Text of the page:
We all have to do it.
At some point in our marriages, we must come to terms with one simple fact:
Fill in the blank with anything: emotional intimacy, exciting sex, intellectual partnership – even something mundane like a more organized garage! Whatever it is, at some point it becomes obvious that this missing piece won’t be something we can realistically expect from our spouse. Ever.
The missing piece
The yearning for these missing pieces usually comes at a time when we feel stuck in our relationship. We’re wanting something more or something different and we zero in on a certain aspect of the relationship as THE missing piece. The missing piece is usually something we didn’t realize we needed during the “honeymoon phase” of our relationship. But as the honeymoon wore off and we weren’t quite as blinded by the love, we began to identify more of our wishes and wants in the relationship. And now, this missing piece? We really need it, and by golly we’re going to make sure our spouse knows we expect them to deliver it.
Over and over we revisit this issue. It becomes a focal point in many of our discussions. Our arguments. And the crazy thing is, sometimes our spouse even accepts that they need to provide this missing piece. And they try. But delivering it – at least not consistently – is just not in them.
For example, let’s talk about my husband. Bless this man! He continues to be so generous about letting me share aspects of our personal relationship with the rest of the world.
This man has many natural gifts and I love him dearly. But keeping it real, juggling multiple tasks well is not one of those gifts.
This was, and often still is, an important thing to me. It irks me to no end when something falls through the cracks. I’ll come home tired and wanting nothing more than to turn my brain off, to discover that he forgot to make an important phone call, or pay a bill, or help one of our kids with a project.
My wonderful partner has acknowledged this missing piece often, and he has attempted to fill it in. Over and over again. But truthfully, it really hasn’t improved much, even after many years of marriage. It’s still a missing piece for me.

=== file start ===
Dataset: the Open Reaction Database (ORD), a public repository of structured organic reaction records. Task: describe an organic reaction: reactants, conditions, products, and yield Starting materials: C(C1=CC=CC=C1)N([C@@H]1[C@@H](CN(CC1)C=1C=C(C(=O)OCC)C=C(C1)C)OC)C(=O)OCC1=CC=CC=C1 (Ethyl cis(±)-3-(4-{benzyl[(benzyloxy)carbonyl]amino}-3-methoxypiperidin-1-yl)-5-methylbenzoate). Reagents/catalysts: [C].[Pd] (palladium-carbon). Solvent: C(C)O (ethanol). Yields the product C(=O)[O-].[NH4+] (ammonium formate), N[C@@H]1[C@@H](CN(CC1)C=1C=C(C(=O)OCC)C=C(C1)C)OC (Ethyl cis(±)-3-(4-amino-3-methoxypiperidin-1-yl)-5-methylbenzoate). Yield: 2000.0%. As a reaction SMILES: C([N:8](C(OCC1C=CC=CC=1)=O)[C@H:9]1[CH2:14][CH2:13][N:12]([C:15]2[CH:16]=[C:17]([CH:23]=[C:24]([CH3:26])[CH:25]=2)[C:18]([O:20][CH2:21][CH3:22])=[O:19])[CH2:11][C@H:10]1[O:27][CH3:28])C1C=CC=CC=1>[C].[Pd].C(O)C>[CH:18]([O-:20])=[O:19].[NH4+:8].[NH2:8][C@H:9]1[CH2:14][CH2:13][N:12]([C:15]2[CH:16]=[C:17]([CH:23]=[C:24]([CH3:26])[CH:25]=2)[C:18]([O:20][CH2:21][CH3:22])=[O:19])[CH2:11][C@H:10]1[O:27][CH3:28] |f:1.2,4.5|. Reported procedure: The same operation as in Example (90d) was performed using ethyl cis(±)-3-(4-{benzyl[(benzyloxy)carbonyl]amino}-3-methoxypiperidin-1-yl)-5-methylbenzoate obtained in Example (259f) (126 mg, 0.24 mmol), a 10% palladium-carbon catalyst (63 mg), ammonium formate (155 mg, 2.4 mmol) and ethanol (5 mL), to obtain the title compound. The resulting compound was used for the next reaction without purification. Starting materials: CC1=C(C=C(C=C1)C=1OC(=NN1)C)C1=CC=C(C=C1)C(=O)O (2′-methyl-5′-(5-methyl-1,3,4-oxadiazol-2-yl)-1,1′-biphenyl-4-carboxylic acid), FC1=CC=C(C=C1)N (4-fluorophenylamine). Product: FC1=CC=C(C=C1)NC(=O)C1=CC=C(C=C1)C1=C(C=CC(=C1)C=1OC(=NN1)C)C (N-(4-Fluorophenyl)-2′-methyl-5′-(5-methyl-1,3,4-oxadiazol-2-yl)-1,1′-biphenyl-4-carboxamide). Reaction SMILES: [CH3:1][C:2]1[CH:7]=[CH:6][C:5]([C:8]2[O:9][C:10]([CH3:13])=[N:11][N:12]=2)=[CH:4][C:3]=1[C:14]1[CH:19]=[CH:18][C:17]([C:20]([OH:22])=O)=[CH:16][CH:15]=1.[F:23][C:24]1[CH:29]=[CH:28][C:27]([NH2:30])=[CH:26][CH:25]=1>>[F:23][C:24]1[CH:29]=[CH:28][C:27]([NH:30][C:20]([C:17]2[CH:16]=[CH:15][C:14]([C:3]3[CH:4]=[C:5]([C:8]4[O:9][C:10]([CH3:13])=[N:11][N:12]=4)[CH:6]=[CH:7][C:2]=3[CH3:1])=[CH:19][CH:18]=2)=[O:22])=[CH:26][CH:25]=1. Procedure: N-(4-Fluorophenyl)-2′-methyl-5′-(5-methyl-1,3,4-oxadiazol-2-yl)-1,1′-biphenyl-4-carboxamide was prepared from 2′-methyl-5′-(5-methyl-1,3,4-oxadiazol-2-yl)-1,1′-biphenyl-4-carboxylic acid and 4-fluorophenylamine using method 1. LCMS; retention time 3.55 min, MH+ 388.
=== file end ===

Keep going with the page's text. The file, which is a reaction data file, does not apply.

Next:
I grieve this. I often feel hurt by it. But it’s not going to change. So what do I do?
The marriage cycle of closeness, hurt, distance, repair
Here’s the reality: Marriage is a steady, ongoing cycle of closeness, hurt, distance and repair.
We initially feel close to our spouse, then something happens that creates disappointment or hurt feelings. Then we put distance between ourselves in an attempt to make the pain go away.''Our society doesn't know how to deal with natural marriage cycle of closeness, hurt,distance and repair.''. Click To Tweet
We initially feel close to our spouse, then something happens that creates disappointment or hurt feelings. Then we put distance between ourselves in an attempt to make the pain go away.
Dealing with disappointment
Our society doesn’t know how to deal with disappointment and hurt in marriage. To most people, this cycle means it must be a bad marriage. If I’m getting hurt, and if I feel like my spouse and I aren’t as close anymore, then our marriage must be on the rocks.
But this is normal relationship. Please hear me on this. There is always pain in true relationship. Marriage basically means giving your heart to someone else. Inevitably, they won’t treat it as carefully as they should, and it will get hurt.
We must feel the hurt. We must experience the distance. Then we must work together to repair the relationship, from a place of honest commitment to one another. As we do the work, we’ll find a new, deeper level of closeness. That’s where the true richness of the relationship will be found.
That’s where we become close again, in a deeper way.
A relationship a-ha moment
When you realize that your spouse is in some way a disappointment to you, you are forced to take stock. Ask yourself these questions:
- Is my marriage worth the grieving I need to do to come to terms with the disappointment?
- Am I getting enough from my relationship to keep from being bitter about what I’m not getting?
- Will my disappointment be the focus of my marriage?
If you concentrate on what you are not getting, I guarantee discontent, anger and bitterness will be knocking on your doorstep, ready to take up permanent residence.
Your other option of course, is to decide the positive things you take from your marriage far outweigh the value of the missing piece, making the struggle to live without it, more than worth it.
In my case, that’s what I did. Would I choose to have to handle far fewer things myself? Absolutely. But when I look past the disappointment, I realize I get so much more from my marriage. I get a man who loves me without limits. A husband who is forgiving and kind, gracious and generous. And I choose that.
If you are struggling to prioritize the missing piece in your relationship, consider giving us a call or scheduling an appointment online. We can help you figure out where you are in the marriage cycle right now, and what your next steps could be.